Friday, June 24, 2016

Yes, we can

I voted to remain with a heavy heart.  My sons were keen on Remain and, given another EU referendum was unlikely to happen for decades if ever, I voted the way they wanted.

What this Means

 I think everyone was surprised by the EU referendum result.  I think too many are misinterpreting it.

The official result was

  • 52% Leave
  • 48% Remain
and most comment I have read interprets this as a vote against Europe.  We should remember that it isn't: it's a vote against the EU.  I am sure that overwhelmingly the people of the UK will continue
  • to take holidays in Europe
  • eat European food
  • buy European goods, such as cars
UK people like Europe: by a small margin, they dislike the EU.  Indeed, had there been a third option on the ballot paper, I reckon we'd have seen the following
  • 52% Leave
  • 48% Remain
  • 80% like European things
The vote is not a rejection of Europe; it's (by a small margin) a rejection of the EU project.

What Went Wrong?

In short, the Remain campaign was inept.
  • It offered threats, instead of hope.  I found it staggering to see how, week after week, the Remain campaign delivered messages in a negative form.
  • Foreign leaders got involved. No matter what side they choose, when a foreign leader tells you what to do, chances are you'll be inclined to do the opposite.  President Obama is, I think, much liked in the UK: him telling us we'd be put on the naughty step if we voted out was almost unbelievably crass. 
  • Jeremy Corbyn led a conspicuously lacklustre campaign for Labour.  At heart he's a leaver and only changed his position under pressure from Labour MPs.
  • The EU was intransigent.  The UK has been a thorn in their side for ages and doubtless the EU is fed up with the UK.  I think they doubted they would lose this referendum.  In the end, Cameron's reform package was so watered-down that few people can actually remember what was in it and consequently it had no credibility.

What next?

David Cameron is standing down.  His timing has doubtless been carefully chosen to optimise the chances of someone like Theresa May winning and to minimise the chance that Euro MP (and lead Euro-sceptic) Daniel Hannan can win a seat in a bye-election.

Eurocrats will be waking in a bit of shock, like the rest of us.  There will doubtless be a bit of a scramble to see if they can neutralise the result, before they realise they can't.  So they will be scrambling for other options. In my opinion, the best for the EU will be the "Norwegian Option" (UK membership of the European Free Trade Area, still paying the EU some money).  Some leading EU and European leaders ruled that out before the referendum: will they reluctantly rule that back in or will fears of exits by other countries (currently most likely Denmark and the Netherlands) mean that they feel they can't afford to?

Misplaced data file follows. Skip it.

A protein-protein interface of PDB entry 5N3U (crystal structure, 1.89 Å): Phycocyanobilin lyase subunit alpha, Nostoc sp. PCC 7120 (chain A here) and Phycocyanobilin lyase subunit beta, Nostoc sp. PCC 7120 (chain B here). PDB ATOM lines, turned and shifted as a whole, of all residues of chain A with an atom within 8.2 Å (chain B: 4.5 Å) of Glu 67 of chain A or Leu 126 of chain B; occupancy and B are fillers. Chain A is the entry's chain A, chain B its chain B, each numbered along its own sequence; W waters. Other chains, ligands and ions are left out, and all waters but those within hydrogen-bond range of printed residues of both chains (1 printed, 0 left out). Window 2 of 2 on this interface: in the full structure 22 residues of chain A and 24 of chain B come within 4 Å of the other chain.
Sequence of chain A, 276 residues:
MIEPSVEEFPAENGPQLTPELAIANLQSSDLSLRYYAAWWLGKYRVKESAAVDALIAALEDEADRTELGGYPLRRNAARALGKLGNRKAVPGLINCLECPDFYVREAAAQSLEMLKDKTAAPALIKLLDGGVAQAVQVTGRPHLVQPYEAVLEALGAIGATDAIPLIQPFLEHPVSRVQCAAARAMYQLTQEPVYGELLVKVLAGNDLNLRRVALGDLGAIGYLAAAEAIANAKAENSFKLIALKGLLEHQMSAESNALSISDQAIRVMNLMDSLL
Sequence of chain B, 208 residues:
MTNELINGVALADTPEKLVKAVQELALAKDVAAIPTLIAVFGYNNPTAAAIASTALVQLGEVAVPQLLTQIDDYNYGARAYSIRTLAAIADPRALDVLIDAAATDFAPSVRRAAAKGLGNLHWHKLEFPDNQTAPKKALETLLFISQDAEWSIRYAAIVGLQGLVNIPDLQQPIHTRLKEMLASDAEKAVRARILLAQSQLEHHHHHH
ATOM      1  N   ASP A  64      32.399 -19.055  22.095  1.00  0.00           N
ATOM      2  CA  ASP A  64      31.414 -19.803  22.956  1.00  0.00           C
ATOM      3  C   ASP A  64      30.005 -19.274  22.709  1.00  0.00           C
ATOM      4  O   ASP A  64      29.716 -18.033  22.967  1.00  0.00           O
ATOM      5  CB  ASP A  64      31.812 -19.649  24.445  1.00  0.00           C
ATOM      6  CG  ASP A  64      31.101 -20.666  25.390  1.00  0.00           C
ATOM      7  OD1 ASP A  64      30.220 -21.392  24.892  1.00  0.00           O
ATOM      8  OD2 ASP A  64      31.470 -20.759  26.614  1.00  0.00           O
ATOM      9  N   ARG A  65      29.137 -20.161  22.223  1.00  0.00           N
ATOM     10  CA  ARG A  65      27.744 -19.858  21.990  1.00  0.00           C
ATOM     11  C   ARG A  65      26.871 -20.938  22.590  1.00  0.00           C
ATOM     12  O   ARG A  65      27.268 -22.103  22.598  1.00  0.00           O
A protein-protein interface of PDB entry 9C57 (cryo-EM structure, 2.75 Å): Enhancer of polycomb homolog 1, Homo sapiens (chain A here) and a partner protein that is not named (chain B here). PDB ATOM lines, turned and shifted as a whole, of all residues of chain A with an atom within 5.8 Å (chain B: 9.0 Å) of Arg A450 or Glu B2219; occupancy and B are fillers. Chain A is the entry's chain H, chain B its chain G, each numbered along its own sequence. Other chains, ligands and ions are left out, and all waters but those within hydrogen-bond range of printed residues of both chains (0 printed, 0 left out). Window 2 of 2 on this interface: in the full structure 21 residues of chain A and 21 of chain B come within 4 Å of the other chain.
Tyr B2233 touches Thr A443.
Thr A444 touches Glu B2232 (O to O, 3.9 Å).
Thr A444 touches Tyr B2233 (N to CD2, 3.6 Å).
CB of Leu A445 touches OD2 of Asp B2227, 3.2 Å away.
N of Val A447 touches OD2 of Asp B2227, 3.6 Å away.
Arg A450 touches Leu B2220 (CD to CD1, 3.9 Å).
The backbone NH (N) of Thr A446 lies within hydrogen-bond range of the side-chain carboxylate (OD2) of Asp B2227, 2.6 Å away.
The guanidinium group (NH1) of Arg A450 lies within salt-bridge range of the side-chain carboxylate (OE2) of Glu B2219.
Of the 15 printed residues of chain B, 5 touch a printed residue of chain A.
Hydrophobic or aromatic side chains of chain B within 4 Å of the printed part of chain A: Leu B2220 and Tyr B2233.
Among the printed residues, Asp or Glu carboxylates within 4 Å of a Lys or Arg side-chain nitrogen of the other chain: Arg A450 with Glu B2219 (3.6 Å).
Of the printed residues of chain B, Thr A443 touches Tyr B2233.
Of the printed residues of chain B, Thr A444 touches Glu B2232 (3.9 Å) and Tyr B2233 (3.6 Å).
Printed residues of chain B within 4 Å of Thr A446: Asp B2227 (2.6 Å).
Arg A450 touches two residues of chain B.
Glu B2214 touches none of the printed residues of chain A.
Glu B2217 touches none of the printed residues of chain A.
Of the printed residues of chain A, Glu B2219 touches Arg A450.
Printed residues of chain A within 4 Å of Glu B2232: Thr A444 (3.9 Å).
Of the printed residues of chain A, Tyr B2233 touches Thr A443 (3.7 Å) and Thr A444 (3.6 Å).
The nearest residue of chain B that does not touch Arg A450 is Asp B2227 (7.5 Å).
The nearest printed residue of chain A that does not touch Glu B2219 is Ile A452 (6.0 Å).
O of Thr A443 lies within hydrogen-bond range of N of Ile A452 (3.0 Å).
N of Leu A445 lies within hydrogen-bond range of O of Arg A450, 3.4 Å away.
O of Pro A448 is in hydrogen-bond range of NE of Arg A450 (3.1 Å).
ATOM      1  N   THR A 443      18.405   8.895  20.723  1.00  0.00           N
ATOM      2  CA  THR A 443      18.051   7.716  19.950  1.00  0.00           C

Stock markets, driven by fear, are down. Much of this should recover in the months ahead.  Inflation in the UK will pop up, but it's probably been too low for too long.  People will start to see that 95% of trade will continue as before: some will be lost in some areas and some gained in others.

Yes We Can

Eight years ago, Barack Obama's campaign slogan was "Yes we can".  This is particularly apt in the case of the UK: we have a strong, vibrant and dynamic economy.  We should be able to find a mutually beneficial settlement with the EU.  We need to look at the fast-growing economies and build bridges with them.  Workers' rights will barely change: indeed it's the current Tory Government, not a Labour one, that brought in the living wage. The next week or so will be a rough ride; the next six months, less so; by 2020 the economy will be humming along, maybe smaller maybe larger than it would have been.

There's no cause for alarm or glee over the result.  Can we survive and prosper after the referendum?   Yes, we can!

1 comment:

Slim said...

Well said. I voted LEAVE, but there are many reasons I wanted to vote REMAIN.

The UK has always been forward thinking and outspoken. Brits say things others would rather not. However we must remember 48% voted REMAIN. The government and the EU need to move to pacify the worriers and doubters that agreements will be made and that things can be done to keep the world turning once a day. A bad UK economy affects the EU in a major way. In fact Juncker was on TV earlier saying nothing changes for now, business as usual, we will talk this through and work out the best for all parties etc.